About one third of a mile past Mount Jim’s inauspicious summit, you come upon a junction with the Beaver Brook Trail. Ordinarily, this wouldn’t be that big of a deal. Just the next trail that I need to hop onto to progress to the summit. However, I went total geek time. You see the Beaver Brook Trail is a part of the Appalachian Trail. And, as far as I can remember, this was my first experience stepping foot on any section of the AT. (I have a vague memory that I climbed one of the Presidents back in the day & could have crossed onto the AT then… but I truly don’t remember.) As a result, I stopped to take a couple of ridiculous pictures. Like I told you, total geek time.
I got way too excited seeing the AT logo
There are a couple of other significances to this trail. The first, is that it follows along the Beaver Brook cascades. Which appear to be very nice in the pictures that I linked to. Unfortunately, I would have had to turn the wrong direction to go see them. Secondly, it heads towards the summit of Mount Blue. However, the trail skirts around the summit about 250 feet below it. In order to actually get to the summit, it would have required some bushwhacking. Therefor, I have a hard time claiming that as a summit for peak bagging purposes. So, I am not going to. However, I might be inclined to do that in the future. I could come up the Beaver Brook Trail from Kinsman Notch, see the cascades, and leave myself plenty of time to bushwhack to the Mount Blue summit. However, despite it’s summit being at 4529′, it is not a summit of prominence. So, that idea is very low on my priority list. (Although it might be a good place to get some bushwhacking experience, which I will require down the road.)
Some geek next to his first ever White Blaze
As you enter the Alpine Zone, and emerge from the tree line, you begin to realize whey the mountain earned it’s name. As opposed to Mondadnock’s “bald” which was pure granite, here fragile grasses and plants that hug tightly to the soil cover the top of the mountain area. In order to protect the plant life, the various trails that approach the summit are rock lined, & bordered. And, if that wasn’t enough of an indicator as to where to go, there are 6 foot tall cairns marking your way.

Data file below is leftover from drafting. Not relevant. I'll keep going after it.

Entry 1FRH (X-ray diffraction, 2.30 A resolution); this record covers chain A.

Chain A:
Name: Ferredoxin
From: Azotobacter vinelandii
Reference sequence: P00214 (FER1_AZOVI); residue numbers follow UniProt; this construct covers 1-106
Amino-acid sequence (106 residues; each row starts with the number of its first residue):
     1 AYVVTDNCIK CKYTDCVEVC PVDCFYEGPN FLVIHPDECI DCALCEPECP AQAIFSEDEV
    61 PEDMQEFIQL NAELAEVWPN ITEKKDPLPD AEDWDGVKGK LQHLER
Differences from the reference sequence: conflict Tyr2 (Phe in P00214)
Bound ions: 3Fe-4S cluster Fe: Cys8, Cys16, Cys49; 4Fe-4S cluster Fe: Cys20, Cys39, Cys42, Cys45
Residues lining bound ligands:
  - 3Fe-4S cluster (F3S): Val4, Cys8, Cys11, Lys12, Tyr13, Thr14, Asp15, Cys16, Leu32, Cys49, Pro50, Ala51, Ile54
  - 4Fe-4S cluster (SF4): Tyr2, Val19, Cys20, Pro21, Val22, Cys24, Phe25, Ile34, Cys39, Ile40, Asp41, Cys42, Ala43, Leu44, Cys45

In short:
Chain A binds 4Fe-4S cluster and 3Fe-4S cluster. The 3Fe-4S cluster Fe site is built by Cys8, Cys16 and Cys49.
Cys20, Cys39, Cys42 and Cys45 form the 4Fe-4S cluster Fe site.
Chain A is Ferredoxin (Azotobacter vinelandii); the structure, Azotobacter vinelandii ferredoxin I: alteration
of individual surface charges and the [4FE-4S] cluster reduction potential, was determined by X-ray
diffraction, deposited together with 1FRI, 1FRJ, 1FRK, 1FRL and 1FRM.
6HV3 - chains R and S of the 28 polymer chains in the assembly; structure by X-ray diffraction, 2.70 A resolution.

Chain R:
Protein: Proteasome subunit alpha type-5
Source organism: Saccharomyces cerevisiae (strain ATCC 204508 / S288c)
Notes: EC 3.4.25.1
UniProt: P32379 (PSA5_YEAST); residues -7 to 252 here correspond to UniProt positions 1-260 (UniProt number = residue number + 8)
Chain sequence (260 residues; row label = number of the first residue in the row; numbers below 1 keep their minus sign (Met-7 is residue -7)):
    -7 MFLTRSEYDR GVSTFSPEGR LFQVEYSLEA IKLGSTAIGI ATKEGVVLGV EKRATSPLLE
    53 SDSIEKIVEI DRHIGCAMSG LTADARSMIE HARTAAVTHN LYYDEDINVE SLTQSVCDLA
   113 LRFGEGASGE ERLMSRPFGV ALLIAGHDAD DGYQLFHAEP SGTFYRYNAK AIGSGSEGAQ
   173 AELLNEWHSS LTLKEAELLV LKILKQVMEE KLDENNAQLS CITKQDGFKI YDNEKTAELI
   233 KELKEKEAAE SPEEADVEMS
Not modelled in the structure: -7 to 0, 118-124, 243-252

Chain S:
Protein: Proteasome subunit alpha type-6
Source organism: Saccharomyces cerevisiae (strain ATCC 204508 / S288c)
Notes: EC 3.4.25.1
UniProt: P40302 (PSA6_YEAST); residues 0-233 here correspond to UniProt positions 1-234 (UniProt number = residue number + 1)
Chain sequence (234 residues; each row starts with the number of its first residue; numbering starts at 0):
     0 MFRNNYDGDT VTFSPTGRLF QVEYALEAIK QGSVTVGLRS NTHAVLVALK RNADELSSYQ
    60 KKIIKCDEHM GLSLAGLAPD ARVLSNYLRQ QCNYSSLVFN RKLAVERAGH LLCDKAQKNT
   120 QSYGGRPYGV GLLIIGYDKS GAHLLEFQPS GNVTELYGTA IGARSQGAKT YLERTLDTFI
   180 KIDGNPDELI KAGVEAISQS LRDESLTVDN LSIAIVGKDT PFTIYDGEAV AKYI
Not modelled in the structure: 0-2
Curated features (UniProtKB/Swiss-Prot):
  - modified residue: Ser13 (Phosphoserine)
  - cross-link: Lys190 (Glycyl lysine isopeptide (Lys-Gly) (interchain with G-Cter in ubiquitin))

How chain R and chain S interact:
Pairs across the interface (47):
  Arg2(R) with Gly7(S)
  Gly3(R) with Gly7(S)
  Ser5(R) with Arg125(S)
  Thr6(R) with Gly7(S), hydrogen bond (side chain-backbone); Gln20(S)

The summit itself is a series of boulders in which you can either use to sit and savor the views, or use to shield yourself from the elements. On this particular day, it was an incredibly comfortable day at the summit. The temperature was in the low 50’s & the wind was virtually still. Because of my sweat-soaked t-shirt, the lower temp was definitely borderline chilly for me. The $14.00 insurance policy was put to use, and I was glad to have it. It allowed me to savor the 360˚ views for much longer than I would have been able to otherwise. At 4802 feet, we were above the clouds looking over towards Benton, and underneath a cloud that was over us and stretching towards Lincoln. The clouds & a bit of haze blocked some of the view of the various mountain tops, but it was still a beautiful view.
Unfortunately, there is nothing in the shot for scale, but those cairns are about 6 feet tall!
I wasn’t sure how my out of shape ass was going to feel once I got to the top. I knew if I was feeling beat, there were a couple of other trails that I could have hopped on to make the treck back to the car much shorter. But, I was feeling great & really strong. So, on to South Peak I went. The peak had a bunch of people on it once I got there. And, I knew there was another group of about 10 that departed the summit in the same direction as I did just a few minutes after me. So, in an effort to get away from the crowd, I just continued on.
The Carriage Road afforded some nice views on a relatively easy down slope. After passing the Snapper Trail junction, I was surprised at how almost overgrown some of the vegetation on the trail was. Clearly, this trail was not getting as much use as the others as it is not the most direct route to or from the summit. The other evidence that I was probably the first person on this portion of the trail, was the plethora of spider webs I was walking through. I did not clear a single one, on the approach. Well, believe me, I certainly made up for it on the way down!
After turning onto Hurricane Trail, you could start to hear the faint sounds of Baker River. (Is there any sound more soothing after a long hike?) I passed evidence of a couple of crews building bridges. Their equipment was there, but the people were not. Had it been a hot day, Baker River would have been tantalizing to soak your feet, or hop into. But, I pressed on, reaching the trail head again, signing out of the register, and getting back to the car.
The book had estimated that the hike should have taken 7 hours. I am not by any means trying to race but, I did it in 5. And that included a good half hour or so of rest at the summit. (Basically, I’m just trying to gauge the accuracy of the hike times that are published.)
Map taken from the "Best Loop" book. The trails in bold are the ones I followed.
- Date: 8/3/11
- Elevation: 4802
- Elev Gain: 2750
- Mileage: 11.0
- Trails: Ridge Tr -> Beaver Brook ->Glencliff -> Carriage Road -> Hurricane
- Time: 5 hours
- NH4000 #10
- NE100 #11